IDG News Service - The Storage Networking Industry Association has finished a standard that should make it easier for enterprises to move data among public and private storage clouds.
The CDMI (Cloud Data Management Interface) specification is designed to preserve metadata about the content that an enterprise stores in a cloud infrastructure. It sets standards for defining service levels for data stored in a cloud, such as how long it should be retained, how many copies should be kept and whether those copies need to be distributed geographically, said Wayne Adams, chairman of the SNIA board of directors.
Like the folders used to organize data on a PC hard drive, this metadata can be critical for continuing to use information after it's been moved from one place to another, Adams said. But there haven't been any common standards for structuring that metadata that all cloud systems can understand, he said.
Cloud storage collects data in an infrastructure that can be distributed over many locations and reached via a public or private network. Products and services in this area are proliferating, giving enterprises many options for where to store their data. But if a user wants to move on from one cloud service to another, or to shift data between public and private clouds, they may lose information that's critical for organizing and managing that data, Adams said. CDMI provides standard ways to define the metadata so it doesn't have to be rewritten every time. It also includes a common data exchange format for moving the primary data and metadata from cloud to cloud.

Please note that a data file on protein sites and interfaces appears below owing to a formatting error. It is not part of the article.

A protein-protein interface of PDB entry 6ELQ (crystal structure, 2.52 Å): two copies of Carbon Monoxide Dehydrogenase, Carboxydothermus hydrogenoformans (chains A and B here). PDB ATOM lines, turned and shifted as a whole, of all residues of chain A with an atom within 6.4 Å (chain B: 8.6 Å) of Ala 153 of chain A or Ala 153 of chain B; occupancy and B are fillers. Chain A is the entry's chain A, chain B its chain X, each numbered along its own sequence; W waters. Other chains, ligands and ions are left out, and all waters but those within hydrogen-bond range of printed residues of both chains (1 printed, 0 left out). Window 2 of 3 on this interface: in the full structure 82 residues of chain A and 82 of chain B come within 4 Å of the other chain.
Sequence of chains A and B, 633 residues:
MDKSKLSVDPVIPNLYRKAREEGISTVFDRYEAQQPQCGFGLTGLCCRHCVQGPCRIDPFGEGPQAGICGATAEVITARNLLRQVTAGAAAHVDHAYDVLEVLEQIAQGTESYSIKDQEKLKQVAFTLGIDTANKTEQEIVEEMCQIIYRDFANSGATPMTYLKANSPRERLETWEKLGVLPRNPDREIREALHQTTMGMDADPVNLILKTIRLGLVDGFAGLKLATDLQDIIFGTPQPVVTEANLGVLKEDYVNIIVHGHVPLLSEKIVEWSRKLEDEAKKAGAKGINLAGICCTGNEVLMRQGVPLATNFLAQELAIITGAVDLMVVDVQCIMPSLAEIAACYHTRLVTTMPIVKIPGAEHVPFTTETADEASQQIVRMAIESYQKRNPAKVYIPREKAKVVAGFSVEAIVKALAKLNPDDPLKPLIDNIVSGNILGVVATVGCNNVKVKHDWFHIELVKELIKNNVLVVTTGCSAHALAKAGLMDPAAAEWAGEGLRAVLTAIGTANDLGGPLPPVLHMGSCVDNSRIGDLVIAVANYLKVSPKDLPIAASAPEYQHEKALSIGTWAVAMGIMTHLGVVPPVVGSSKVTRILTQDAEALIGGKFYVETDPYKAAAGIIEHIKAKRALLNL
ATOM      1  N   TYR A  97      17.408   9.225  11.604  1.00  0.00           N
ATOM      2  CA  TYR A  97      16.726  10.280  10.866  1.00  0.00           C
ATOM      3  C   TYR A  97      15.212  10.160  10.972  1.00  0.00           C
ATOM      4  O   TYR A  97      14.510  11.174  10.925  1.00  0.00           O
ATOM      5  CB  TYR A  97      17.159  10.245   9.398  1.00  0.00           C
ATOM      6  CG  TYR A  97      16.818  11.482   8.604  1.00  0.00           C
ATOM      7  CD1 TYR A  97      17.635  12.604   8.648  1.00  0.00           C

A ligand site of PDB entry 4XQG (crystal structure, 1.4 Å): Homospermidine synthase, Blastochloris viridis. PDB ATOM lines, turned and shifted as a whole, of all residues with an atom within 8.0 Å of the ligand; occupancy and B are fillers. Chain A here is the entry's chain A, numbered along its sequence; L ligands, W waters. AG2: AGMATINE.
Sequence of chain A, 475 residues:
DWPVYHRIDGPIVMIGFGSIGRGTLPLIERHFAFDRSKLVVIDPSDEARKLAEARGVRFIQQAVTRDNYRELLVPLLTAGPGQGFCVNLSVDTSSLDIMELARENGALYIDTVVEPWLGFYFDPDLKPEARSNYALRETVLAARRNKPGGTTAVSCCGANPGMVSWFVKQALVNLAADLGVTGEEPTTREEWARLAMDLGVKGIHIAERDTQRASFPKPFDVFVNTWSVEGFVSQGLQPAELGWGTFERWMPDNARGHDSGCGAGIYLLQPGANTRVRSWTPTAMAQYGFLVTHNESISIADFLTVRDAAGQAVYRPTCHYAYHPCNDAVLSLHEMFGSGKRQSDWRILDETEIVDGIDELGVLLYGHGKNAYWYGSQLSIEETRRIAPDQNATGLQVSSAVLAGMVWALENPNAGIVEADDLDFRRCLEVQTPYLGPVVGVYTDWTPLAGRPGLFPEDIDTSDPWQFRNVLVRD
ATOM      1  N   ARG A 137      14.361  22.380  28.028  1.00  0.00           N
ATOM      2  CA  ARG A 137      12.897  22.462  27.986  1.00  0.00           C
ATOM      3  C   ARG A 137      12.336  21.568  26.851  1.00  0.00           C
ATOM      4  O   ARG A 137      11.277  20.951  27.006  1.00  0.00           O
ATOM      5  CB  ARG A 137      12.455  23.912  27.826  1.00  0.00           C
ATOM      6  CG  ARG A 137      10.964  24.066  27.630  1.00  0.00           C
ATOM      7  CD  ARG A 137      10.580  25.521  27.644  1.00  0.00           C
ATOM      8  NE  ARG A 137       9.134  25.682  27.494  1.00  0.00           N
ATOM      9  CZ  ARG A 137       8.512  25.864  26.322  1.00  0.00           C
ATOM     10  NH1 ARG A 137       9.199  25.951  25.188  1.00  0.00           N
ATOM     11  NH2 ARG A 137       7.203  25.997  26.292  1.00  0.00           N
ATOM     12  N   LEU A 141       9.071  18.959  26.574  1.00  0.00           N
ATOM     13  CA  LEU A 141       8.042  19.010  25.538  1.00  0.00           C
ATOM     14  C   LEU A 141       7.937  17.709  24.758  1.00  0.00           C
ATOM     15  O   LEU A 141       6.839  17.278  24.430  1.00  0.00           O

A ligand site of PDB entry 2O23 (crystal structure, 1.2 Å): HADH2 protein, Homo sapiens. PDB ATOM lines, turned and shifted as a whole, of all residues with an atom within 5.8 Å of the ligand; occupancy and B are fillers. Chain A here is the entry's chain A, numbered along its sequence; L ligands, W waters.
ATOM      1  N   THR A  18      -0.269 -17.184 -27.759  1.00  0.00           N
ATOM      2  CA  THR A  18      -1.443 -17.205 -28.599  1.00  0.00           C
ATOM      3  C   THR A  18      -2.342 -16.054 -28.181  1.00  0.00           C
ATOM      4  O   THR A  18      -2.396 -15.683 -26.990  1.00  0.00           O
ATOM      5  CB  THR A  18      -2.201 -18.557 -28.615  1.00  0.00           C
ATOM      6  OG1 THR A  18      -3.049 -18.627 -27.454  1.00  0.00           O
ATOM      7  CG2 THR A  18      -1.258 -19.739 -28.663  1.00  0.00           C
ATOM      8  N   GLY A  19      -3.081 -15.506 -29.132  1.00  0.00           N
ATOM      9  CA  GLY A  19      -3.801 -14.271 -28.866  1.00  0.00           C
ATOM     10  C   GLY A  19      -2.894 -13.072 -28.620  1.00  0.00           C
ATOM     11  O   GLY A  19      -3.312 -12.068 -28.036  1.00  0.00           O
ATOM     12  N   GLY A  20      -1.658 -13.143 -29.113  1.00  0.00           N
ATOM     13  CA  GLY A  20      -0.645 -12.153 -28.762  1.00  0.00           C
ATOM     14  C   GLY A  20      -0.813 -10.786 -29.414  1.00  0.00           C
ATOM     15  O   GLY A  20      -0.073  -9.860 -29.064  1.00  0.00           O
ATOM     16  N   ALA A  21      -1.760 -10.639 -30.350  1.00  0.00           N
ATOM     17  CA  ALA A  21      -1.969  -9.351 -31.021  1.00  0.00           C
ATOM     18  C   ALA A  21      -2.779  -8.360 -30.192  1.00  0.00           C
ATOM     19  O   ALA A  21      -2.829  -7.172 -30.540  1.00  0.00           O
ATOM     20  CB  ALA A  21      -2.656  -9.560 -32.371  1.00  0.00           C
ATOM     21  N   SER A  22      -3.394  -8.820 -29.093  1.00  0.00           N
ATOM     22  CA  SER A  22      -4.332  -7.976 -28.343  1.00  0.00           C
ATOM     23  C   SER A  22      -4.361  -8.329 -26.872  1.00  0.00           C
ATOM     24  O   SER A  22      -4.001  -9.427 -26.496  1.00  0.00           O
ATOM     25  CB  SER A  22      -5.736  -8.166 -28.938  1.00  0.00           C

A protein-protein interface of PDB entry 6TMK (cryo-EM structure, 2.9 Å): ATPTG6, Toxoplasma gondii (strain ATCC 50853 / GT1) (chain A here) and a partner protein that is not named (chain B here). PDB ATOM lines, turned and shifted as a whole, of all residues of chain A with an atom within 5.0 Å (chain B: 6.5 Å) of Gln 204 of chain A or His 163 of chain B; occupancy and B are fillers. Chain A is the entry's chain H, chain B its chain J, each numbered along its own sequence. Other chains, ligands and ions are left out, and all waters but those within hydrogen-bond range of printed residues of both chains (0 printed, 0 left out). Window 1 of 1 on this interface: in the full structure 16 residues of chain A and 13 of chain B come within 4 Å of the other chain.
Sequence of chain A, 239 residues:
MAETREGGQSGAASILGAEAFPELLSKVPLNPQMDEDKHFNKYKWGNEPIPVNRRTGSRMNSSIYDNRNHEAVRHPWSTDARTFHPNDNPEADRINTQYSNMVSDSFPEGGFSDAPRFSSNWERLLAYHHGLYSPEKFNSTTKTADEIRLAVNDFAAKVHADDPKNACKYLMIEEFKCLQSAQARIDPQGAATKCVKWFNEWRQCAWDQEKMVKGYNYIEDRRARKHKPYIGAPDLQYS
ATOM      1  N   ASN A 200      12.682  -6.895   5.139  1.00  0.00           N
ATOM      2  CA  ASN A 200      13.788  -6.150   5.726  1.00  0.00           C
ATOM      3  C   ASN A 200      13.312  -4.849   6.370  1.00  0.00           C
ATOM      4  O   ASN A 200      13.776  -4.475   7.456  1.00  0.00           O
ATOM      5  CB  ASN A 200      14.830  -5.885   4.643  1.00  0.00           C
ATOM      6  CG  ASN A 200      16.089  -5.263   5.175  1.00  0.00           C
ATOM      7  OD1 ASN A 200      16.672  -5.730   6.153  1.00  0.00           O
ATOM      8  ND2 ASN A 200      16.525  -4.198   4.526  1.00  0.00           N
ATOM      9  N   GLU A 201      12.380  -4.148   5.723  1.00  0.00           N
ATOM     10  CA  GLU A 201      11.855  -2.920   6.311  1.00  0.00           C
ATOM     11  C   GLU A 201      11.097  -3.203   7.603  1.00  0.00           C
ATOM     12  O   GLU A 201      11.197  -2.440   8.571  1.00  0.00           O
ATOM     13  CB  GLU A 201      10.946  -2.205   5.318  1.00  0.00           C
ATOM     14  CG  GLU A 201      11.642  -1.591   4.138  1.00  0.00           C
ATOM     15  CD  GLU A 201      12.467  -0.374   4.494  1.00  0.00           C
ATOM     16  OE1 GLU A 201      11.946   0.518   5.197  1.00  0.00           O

SNIA is set to announce CDMI today at the Storage Networking World conference in Orlando, just about a year after beginning work on the problem at last year's SNW. The group expects to see some implementations of CDMI in service offerings in the second half of this year. Computerworld sponsors SNW.
Among other things, the kinds of information that CDMI defines can be used for setting up billing arrangements for the use of storage capacity and other resources, according to Mark Carlson, chairman of the SNIA's Cloud Storage Technical Work Group. That's a critical part of enabling enterprises to bill their own departments for storage use, or at least account for it financially, Carlson said. The standard is designed to allow for a direct comparison between the cost of storage on a public and a private cloud.
Cloud product vendors and service providers can choose which elements of the standard they wish to implement, but they will need to disclose what parts they do support, Adams said. They could either make that disclosure public or reveal it only to potential customers that set up an account, he said.
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